Part of my spring 2005 limnology class and me (center)
Limnology Conservation Biology
Biology Department Aquatic and Marine Biology Program
Biology Department and Aquatic and Marine Biology Program
- B.S., University of Wisconsin-Madison, 1990
- M.S., University of Washington School of Fisheries, 1992
- Ph.D., University of Oklahoma, 1997
Postdoctoral research, South Florida Water Management District, 1998-2000
- Introductory Biology Laboratory I (BY101L): This laboratory accompanies BY101 General Biology lecture. It is an introduction to scientific investigation, cellular processes, and genetics.
- Introductory Biology (BY102): This course presents the second half of the material begun in BY 101. It is an introduction to evolutionary biology, plant and animal diversity, plant biology, and ecology.
- Introductory Biology Laboratory II (BY102L): This laboratory accompanies BY102 Biology II lecture. It is an introduction to developmental biology, plant biology, and vertebrate anatomy and physiology.
Biostatistics (formerly BY201): This course provides an overview of the logistical basics of biological research. Although much of the semester will be focused on data analysis and interpretation of data, we also will cover hypothesis generation, experimental design, and presentation of research results. We strongly stress the ability to use computers to manage, analyze, and present data.
- Limnology (BY333): This course examines the physical, chemical, and biological characteristics and processes of inland waters, with an emphasis on conservation of Florida's rich freshwater resources.
- Conservation Biology (BY444): This course examines the levels at which biological diversity (genes, species, ecosystems) is measured, current patterns in diversity at each level, the approaches taken to conserving each level, and the problems associated with conservation efforts at each level. The end of the course will focus on current conservation efforts and the role of human society in conservation biology, a factor that must be considered for conservation efforts to be successful and to endure.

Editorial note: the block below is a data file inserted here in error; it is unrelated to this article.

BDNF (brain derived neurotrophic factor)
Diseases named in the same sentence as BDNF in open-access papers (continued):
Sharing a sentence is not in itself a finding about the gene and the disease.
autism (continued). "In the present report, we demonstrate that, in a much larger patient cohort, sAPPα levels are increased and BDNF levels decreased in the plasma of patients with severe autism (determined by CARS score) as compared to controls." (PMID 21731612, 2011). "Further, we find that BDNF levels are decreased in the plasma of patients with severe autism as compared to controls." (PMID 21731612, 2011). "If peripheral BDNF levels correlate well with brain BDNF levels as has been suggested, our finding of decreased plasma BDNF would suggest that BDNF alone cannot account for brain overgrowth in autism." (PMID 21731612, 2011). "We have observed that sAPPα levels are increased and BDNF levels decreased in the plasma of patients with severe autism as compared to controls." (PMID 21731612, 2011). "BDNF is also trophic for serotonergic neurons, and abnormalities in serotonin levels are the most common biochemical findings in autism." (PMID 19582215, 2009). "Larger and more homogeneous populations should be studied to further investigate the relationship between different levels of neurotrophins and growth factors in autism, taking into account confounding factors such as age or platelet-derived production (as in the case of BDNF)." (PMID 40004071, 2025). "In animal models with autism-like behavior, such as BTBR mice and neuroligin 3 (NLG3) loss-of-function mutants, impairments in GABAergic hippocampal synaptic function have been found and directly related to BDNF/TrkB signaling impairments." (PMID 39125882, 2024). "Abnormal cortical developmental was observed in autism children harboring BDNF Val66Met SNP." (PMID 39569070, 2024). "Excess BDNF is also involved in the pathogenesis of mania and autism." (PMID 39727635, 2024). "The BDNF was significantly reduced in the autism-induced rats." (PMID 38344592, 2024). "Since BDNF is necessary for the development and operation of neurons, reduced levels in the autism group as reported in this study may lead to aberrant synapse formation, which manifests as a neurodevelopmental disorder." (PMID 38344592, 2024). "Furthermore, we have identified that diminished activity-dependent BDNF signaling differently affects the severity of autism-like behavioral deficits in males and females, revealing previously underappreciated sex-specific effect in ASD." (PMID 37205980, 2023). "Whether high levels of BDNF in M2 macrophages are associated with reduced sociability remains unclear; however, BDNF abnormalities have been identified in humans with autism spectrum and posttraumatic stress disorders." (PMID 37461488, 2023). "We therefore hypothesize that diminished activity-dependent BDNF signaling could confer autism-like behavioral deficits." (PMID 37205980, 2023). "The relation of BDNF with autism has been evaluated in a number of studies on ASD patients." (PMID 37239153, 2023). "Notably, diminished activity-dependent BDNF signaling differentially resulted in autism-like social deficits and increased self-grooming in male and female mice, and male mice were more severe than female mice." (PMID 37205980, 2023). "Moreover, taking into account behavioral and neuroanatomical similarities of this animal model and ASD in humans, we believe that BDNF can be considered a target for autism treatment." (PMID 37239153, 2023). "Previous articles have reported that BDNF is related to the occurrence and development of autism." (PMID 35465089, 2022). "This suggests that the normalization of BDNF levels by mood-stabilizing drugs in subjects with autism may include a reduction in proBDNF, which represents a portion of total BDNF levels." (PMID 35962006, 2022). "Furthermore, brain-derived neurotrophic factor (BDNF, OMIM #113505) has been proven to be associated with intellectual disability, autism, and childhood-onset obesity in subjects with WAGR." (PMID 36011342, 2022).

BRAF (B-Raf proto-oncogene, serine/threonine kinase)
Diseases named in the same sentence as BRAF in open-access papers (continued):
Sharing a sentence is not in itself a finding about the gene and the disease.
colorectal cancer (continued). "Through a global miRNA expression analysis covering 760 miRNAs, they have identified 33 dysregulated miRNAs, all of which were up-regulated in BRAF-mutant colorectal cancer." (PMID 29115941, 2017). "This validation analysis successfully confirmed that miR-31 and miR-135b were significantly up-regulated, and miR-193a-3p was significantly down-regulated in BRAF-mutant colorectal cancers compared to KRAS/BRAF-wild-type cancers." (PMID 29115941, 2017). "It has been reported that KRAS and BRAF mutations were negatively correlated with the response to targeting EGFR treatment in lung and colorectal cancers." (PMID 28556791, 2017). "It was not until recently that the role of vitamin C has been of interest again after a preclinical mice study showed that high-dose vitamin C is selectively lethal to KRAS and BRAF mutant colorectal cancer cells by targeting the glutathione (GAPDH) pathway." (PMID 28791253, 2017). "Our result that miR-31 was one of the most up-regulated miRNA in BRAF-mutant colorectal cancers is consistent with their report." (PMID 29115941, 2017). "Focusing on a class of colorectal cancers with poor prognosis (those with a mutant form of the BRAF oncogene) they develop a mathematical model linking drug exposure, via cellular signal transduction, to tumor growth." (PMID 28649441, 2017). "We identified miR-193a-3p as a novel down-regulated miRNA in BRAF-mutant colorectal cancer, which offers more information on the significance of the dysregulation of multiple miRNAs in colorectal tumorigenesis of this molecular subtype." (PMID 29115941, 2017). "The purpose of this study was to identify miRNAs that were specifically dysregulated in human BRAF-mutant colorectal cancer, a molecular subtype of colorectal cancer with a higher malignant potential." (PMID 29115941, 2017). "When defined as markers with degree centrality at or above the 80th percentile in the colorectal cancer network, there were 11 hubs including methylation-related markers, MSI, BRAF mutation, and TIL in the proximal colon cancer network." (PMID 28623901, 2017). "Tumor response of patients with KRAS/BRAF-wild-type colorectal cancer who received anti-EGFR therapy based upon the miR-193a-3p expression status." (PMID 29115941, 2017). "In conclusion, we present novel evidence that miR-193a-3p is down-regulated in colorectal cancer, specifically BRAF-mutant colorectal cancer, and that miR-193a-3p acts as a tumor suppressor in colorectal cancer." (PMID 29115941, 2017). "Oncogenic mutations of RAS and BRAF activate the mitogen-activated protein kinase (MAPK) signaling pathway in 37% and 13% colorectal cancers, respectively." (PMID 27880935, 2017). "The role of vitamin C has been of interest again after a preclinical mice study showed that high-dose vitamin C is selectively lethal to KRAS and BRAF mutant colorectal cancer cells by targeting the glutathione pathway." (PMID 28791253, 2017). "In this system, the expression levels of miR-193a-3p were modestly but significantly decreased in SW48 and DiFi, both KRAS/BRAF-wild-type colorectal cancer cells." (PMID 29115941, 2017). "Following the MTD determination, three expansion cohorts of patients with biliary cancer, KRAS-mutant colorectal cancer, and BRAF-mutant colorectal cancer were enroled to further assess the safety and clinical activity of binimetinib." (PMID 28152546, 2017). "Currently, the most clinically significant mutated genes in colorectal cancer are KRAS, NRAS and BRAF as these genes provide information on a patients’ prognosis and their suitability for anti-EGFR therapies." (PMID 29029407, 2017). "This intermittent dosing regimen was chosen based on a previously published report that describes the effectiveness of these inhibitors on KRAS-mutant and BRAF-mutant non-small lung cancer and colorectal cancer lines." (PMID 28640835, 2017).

- Aquatic conservation, disturbances, and community ecology: Many aquatic communities throughout Florida and the world have been impacted by human activities. Habitat removal, nutrient additions, deposition of pollutants, additions and deletions of species, and global climate change affect both the composition of aquatic communities and processes within ecosystems. Concurrent with these human-induced changes are natural disturbances, such as drought, fire, floods, and hurricanes. I am interested in the effects of natural vs. human-induced disturbances on aquatic communities and food webs, the resiliency of communities to disturbance, and aquatic restoration.
- Invasions of exotic species: Although species invasions are intimately linked with aquatic conservation, disturbances, and community ecology, invasion ecology presents its own set of interesting questions, problems, and processes. Many dramatic invasions have occurred within the last few decades, such as the invasion of the zebra mussel into the Great Lakes and its subsequent spread. It is likely that the occurrence of invasions will increase as communities become more disturbed and connected. I am interested in the invasibility of ecosystems and the ecological characteristics of invasive species.
Work, K.A. and M. Gophen. 1995. The invasion of Daphnia lumholtzi (Sars) into Lake Texoma (USA). Archiv für Hydrobiologie 133: 287-303.